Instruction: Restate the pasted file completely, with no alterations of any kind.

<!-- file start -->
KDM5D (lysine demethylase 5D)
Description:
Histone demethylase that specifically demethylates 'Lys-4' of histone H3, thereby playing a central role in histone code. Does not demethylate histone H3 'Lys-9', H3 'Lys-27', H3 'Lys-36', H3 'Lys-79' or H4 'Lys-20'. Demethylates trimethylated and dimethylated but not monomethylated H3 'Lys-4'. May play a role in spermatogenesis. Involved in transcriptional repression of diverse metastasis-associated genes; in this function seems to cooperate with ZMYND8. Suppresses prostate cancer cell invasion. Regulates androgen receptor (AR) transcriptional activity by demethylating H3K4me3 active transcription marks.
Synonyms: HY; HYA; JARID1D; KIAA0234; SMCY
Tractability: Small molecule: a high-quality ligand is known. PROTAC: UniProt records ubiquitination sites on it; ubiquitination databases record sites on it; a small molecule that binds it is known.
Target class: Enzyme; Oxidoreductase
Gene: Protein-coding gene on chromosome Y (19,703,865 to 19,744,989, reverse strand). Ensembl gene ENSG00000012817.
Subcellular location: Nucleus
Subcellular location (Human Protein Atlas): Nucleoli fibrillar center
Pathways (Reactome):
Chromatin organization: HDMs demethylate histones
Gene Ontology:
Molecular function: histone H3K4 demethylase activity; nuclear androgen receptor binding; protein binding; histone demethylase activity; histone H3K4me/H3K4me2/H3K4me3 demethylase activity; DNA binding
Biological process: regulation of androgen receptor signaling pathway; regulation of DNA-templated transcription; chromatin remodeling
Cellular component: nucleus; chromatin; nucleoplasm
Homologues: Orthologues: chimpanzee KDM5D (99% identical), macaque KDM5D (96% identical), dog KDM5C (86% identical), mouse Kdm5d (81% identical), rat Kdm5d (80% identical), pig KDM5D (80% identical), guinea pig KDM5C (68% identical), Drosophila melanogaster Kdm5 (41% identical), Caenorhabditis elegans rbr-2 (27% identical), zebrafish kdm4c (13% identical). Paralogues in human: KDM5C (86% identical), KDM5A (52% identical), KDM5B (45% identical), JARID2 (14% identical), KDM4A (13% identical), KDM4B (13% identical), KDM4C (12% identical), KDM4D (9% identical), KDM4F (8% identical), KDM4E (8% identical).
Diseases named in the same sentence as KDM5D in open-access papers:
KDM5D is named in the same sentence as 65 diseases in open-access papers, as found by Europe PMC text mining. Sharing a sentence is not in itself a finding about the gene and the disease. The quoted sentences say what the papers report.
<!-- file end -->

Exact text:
KDM5D (lysine demethylase 5D)
Description:
Histone demethylase that specifically demethylates 'Lys-4' of histone H3, thereby playing a central role in histone code. Does not demethylate histone H3 'Lys-9', H3 'Lys-27', H3 'Lys-36', H3 'Lys-79' or H4 'Lys-20'. Demethylates trimethylated and dimethylated but not monomethylated H3 'Lys-4'. May play a role in spermatogenesis. Involved in transcriptional repression of diverse metastasis-associated genes; in this function seems to cooperate with ZMYND8. Suppresses prostate cancer cell invasion. Regulates androgen receptor (AR) transcriptional activity by demethylating H3K4me3 active transcription marks.
Synonyms: HY; HYA; JARID1D; KIAA0234; SMCY
Tractability: Small molecule: a high-quality ligand is known. PROTAC: UniProt records ubiquitination sites on it; ubiquitination databases record sites on it; a small molecule that binds it is known.
Target class: Enzyme; Oxidoreductase
Gene: Protein-coding gene on chromosome Y (19,703,865 to 19,744,989, reverse strand). Ensembl gene ENSG00000012817.
Subcellular location: Nucleus
Subcellular location (Human Protein Atlas): Nucleoli fibrillar center
Pathways (Reactome):
Chromatin organization: HDMs demethylate histones
Gene Ontology:
Molecular function: histone H3K4 demethylase activity; nuclear androgen receptor binding; protein binding; histone demethylase activity; histone H3K4me/H3K4me2/H3K4me3 demethylase activity; DNA binding
Biological process: regulation of androgen receptor signaling pathway; regulation of DNA-templated transcription; chromatin remodeling
Cellular component: nucleus; chromatin; nucleoplasm
Homologues: Orthologues: chimpanzee KDM5D (99% identical), macaque KDM5D (96% identical), dog KDM5C (86% identical), mouse Kdm5d (81% identical), rat Kdm5d (80% identical), pig KDM5D (80% identical), guinea pig KDM5C (68% identical), Drosophila melanogaster Kdm5 (41% identical), Caenorhabditis elegans rbr-2 (27% identical), zebrafish kdm4c (13% identical). Paralogues in human: KDM5C (86% identical), KDM5A (52% identical), KDM5B (45% identical), JARID2 (14% identical), KDM4A (13% identical), KDM4B (13% identical), KDM4C (12% identical), KDM4D (9% identical), KDM4F (8% identical), KDM4E (8% identical).
Diseases named in the same sentence as KDM5D in open-access papers:
KDM5D is named in the same sentence as 65 diseases in open-access papers, as found by Europe PMC text mining. Sharing a sentence is not in itself a finding about the gene and the disease. The quoted sentences say what the papers report.